The US nuclear-powered aircraft carrier, which returned from a joint exercise with our military last week, hastily turned around today (5th) and returned to the East Sea.
When North Korea launched a provocation yesterday by firing a medium-range ballistic missile into the Pacific Ocean, the United States also responded.
Tomorrow, South Korea, the United States, and Japan will conduct joint exercises for the first time in history for two weeks in a row in the East Sea.
Today's first news, reporter Kim Tae-hoon, will tell you.
Ronald Reagan Carrier Strike Team conducted a joint drill of anti-submarine warfare between South Korea and the US and Japan in the East Sea last week.
North Korea fired five short-range missiles three times while the U.S. Navy carrier conducted a joint exercise in the East Sea with the Busan base calling for the first time in five years.
As North Korea increased the intensity of provocation yesterday by firing a medium-range ballistic missile through Japan, the Reagan Carrier Strike Team, which went to the Japanese side of the sea after training, hastily turned its bow to the East Sea.
Enlarging an image
Enlarging an image
The carrier strike group entered the East Sea this afternoon.
It is known that some of about 90 aircraft such as Super Hornet fighters, Hawkeye early warning devices, and Growler electronic electric aircraft are flying alternately and demonstrating force.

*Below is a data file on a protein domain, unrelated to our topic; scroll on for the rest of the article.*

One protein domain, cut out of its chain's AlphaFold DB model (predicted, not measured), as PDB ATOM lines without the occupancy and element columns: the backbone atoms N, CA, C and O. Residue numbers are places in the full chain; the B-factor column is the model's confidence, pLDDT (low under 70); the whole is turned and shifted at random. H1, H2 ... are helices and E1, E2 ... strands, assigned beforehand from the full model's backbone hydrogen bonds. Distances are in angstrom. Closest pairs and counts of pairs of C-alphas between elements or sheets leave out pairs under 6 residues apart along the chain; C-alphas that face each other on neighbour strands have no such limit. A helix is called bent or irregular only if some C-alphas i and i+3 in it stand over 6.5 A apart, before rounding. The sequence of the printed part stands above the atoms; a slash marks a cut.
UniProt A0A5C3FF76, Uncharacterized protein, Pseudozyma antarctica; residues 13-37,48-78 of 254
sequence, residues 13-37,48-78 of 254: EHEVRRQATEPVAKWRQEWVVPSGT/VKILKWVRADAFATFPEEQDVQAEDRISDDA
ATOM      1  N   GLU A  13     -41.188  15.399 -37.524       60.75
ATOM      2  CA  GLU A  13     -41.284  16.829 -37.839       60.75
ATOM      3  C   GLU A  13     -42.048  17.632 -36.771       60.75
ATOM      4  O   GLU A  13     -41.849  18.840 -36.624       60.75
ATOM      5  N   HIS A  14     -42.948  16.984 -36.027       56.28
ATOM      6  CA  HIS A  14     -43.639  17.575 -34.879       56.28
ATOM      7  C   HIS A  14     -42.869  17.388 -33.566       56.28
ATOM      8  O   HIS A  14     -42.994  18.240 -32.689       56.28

According to the Joint Chiefs of Staff, the unprecedented emergency re-operation was decided after consultations between the defense ministers of the two countries yesterday in accordance with the ROK-U.S. agreement to expand strategic assets.
[Kim Jun-rak/Director of Joint Chiefs of Staff: (Re-introduction of the Reagan carrier) shows the resolute will of the ROK-U.S. alliance to resolutely respond to any provocations and threats from North Korea.]
Tomorrow, our Navy and Japanese Maritime Self-Defense Force ships will return to the Reagan Carrier Strike Team. Join.
This is the first time that Korea, US and Japan will be conducting joint exercises in the East Sea for two weeks in a row.
The training will be conducted in such a way that the South Korean, US, and Japanese ships will master the procedures for detecting, tracking and intercepting the North Korean missile launches.
A key official of the Ministry of National Defense gave meaning to it as "a physical message that security cooperation between South Korea, the US and Japan will be strengthened if North Korea provokes."
(Video coverage: Han Il-sang, video editing: Jeon Min-gyu)